Close up of the current part with and without the heat sleeve, giving an idea of the location and access.

Some of you may notice that the sensor seems to be mounted in a bit of a dimple (spoiler alert!). Going with the short-tool-from-below plan, I found this nifty O2 sensor tool that I was really excited about finding:


Thirty bucks at Pep Boys. Would have worked really well, except for one fatal flaw.

This seems like it would actually have provided enough degrees of movement from below to ease out the sensor with some patience. However, it will not bite onto the cracker-thin hex nut (thanks, Bosch!) sitting down in that recessed dimple (thanks, Jaguar!); the substantial socket wall on this tool is simply too thick to get onto the nut in this application. So now I know I have to make a socket work, and there simply isn't room to operate any kind of socket blind from below (maybe if it was on a lift, not on a pair of ramps).

So it turns out you can put an O2 socket from above on this part with a single pivot and about 26 inches of socket extension. However, even a conventional O2 sensor-specific socket will not seat in this location.


You can see the socket getting interference from the downpipe (thanks, Paul).

Ugh. I'm not certain the pivot angle will give me the torque I need to break this part loose across nearly 30 inches of driver extension yet, but I am hopeful this will work once I can get a tool over the hex. Plan C is a 'thin-walled' O2 socket:

CTA Tools 2064 Thin Wall Oxygen Sensor Socket CTA Tools 2064 Thin Wall Oxygen Sensor Socket


Hopefully this tool can get down in that recess. I've been working beastly hours lately, but if I can get home at a decent hour Monday, I should have the tool on hand by then.
 

Last edited by kurtomatic; 10-10-2015 at 05:49 PM.
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Old 10-10-2015, 06:06 PM
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Originally Posted by ptjs1 View Post
Just to clarify, the sensor is not mounted in the manifold. The manifold is the two-part item. Mounted to that is the downpipe. This single piece item has two pipes that mount to the manifold and merges as one pipe which then joins to the next part of the system. Is that you refer to as a "collector"?
Indeed. I knew the AJ16 had the two-piece manifold, and obviously the AJ6 does too, but without the mini-cats there in the downpipe it's less obvious. The way the two exhaust flows are merged before the flange is reminiscent of the collector in a tubular exhaust header.

Originally Posted by Wikipedia, for what it's worth
Exhaust manifolds are generally simple cast iron or stainless steel units which collect engine exhaust gas from multiple cylinders and deliver it to the exhaust pipe. For many engines, there are aftermarket tubular exhaust manifolds known as headers in US English, as extractor manifolds in British and Australian English, and simply as "tubular manifolds" in UK English. These consist of individual exhaust headpipes for each cylinder, which then usually converge into one tube called a collector. Headers that do not have collectors are called zoomie headers.
Originally Posted by ptjs1 View Post
It is worth taking care when you remove the old sensor to avoid damaging the threads in the boss. With the pipe in situ, it's a pain if you have to clean or tap the threads (I know!)
At the moment, I am unable to do anything more than gently caress the thing, so it's got nothing to fear from me!

This car seems to have been garaged most of its life. The rust in this area of the exhaust is trivial. You can see in the photos that my application of penetrating oil after the first pics has already started to shine up the downpipe after a couple of hours. Fingers crossed on getting this sensor out clean!
 
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Old 10-12-2015, 07:12 PM
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Well, I went to some effort to get home at a decent hour tonight to work on the car, but I was shipped the wrong tool. The socket was mislabeled, and clearly not 'thin walled', nor did it match the Amazon photo. It's the exact same outer diameter as the tool that I already have.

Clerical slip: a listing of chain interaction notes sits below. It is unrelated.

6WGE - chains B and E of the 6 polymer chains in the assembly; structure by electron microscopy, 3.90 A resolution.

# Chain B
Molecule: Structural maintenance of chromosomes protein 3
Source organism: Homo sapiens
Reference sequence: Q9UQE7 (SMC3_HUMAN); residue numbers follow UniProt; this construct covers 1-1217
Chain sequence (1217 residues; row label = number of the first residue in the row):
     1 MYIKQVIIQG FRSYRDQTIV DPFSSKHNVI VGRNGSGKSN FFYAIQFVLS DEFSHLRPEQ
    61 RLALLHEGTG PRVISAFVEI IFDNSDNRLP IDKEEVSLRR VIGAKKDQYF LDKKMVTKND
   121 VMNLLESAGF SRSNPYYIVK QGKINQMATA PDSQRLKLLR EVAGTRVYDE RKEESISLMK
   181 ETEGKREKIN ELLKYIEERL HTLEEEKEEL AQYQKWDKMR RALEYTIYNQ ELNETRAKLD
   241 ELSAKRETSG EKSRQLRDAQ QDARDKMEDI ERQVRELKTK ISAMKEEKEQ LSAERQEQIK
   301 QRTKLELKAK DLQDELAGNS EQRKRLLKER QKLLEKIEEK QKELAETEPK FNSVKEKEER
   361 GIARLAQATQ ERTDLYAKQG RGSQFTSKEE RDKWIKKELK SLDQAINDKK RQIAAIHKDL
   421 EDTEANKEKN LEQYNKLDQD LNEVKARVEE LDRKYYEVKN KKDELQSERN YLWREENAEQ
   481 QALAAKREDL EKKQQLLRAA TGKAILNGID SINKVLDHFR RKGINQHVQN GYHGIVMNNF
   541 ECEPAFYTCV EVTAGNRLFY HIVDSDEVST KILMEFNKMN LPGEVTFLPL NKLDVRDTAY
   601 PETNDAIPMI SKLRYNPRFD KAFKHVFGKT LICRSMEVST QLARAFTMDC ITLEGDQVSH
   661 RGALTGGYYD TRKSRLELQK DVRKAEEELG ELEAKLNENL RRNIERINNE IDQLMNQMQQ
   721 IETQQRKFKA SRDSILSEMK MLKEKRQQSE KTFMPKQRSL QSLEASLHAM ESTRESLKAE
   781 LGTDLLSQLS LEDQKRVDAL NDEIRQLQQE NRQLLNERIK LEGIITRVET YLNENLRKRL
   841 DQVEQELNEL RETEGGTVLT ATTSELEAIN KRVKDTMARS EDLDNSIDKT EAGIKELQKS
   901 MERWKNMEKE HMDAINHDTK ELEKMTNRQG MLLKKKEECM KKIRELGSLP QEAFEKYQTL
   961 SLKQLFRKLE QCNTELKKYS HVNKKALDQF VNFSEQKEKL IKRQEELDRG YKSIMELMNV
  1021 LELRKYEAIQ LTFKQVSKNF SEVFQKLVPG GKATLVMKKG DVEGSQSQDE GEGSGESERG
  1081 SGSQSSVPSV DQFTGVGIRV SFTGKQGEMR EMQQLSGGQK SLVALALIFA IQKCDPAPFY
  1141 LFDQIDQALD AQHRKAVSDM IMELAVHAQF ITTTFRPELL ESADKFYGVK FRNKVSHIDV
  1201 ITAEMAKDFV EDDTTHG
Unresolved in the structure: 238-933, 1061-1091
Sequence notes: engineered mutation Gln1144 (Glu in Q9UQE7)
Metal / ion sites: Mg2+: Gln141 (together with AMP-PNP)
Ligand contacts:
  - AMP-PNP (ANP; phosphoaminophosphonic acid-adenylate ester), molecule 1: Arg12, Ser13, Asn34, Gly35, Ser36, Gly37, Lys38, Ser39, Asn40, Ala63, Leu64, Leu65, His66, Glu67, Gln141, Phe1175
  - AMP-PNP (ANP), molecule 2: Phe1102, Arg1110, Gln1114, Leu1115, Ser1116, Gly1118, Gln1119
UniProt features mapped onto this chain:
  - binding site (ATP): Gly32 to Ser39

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Old 10-12-2015, 10:26 PM
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Funny, that special chrome wrench is the exact one that I bought, myself and...at Pep Boys, too...
Great tool, it worked perfect on my '94 AJ6.

Cheers,
 
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Old 10-15-2015, 02:06 PM
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The second socket I received from Amazon yesterday was also the wrong, mislabeled tool (which I half expected). I contacted the tool company, and they quickly responded! They said they had a batch of incorrectly packed tools come in. They apologized and are sending me a free replacement.



Originally Posted by Forcedair1 View Post
Funny, that special chrome wrench is the exact one that I bought, myself and...at Pep Boys, too...
Great tool, it worked perfect on my '94 AJ6.
That is both awesome and disappointing, at the same time. I knew that tool looked like a winner, and now I'm wondering why I'm having such a hard time getting a tool to bite on that sensor.

If this new socket doesn't cut it, I think I'm looking at dropping the downpipe as my next escalation.
 
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Old 10-21-2015, 03:41 PM
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Originally Posted by kurtomatic View Post
If this new socket doesn't cut it, I think I'm looking at dropping the downpipe as my next escalation.
Okay, the new 'thin-wall' O2 socket came in this week. The good news is that it does bite onto the old sensor. The bad news is that I can't break the old sensor loose with a pivot and 20-something inches of extension torque. The sensor is stuck in there hard; I'm twisting a considerable amount of force into those extensions without a budge. I'm concerned about trying to force this harder.

If I could get my hand over the top of the downpipe tube from below I might be able to use this socket without an extension. I'm going to make at least one more attempt to get at the sensor from below.

I've looked at the downpipe itself and I'm dubious about trying to remove it myself with casual tools and a pair of ramps. Access to the back nut on the rear pipe seems particularly tricky. I may have finally bit off more than I can chew without professional help.

 
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Old 10-23-2015, 11:41 AM
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Can you attach that thing to some kind of impact gun? Sometimes the impact guns have an easier time of breaking up stuck on bolts.
 
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Old 10-23-2015, 11:57 AM
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Have you tried shooting some penetrating oil (PB Blaster, etc.) into the recess. If not do so and let it sit and do its thing. You could also try applying a bit of heat to the pipe. Oh, and +1 on the impact gun.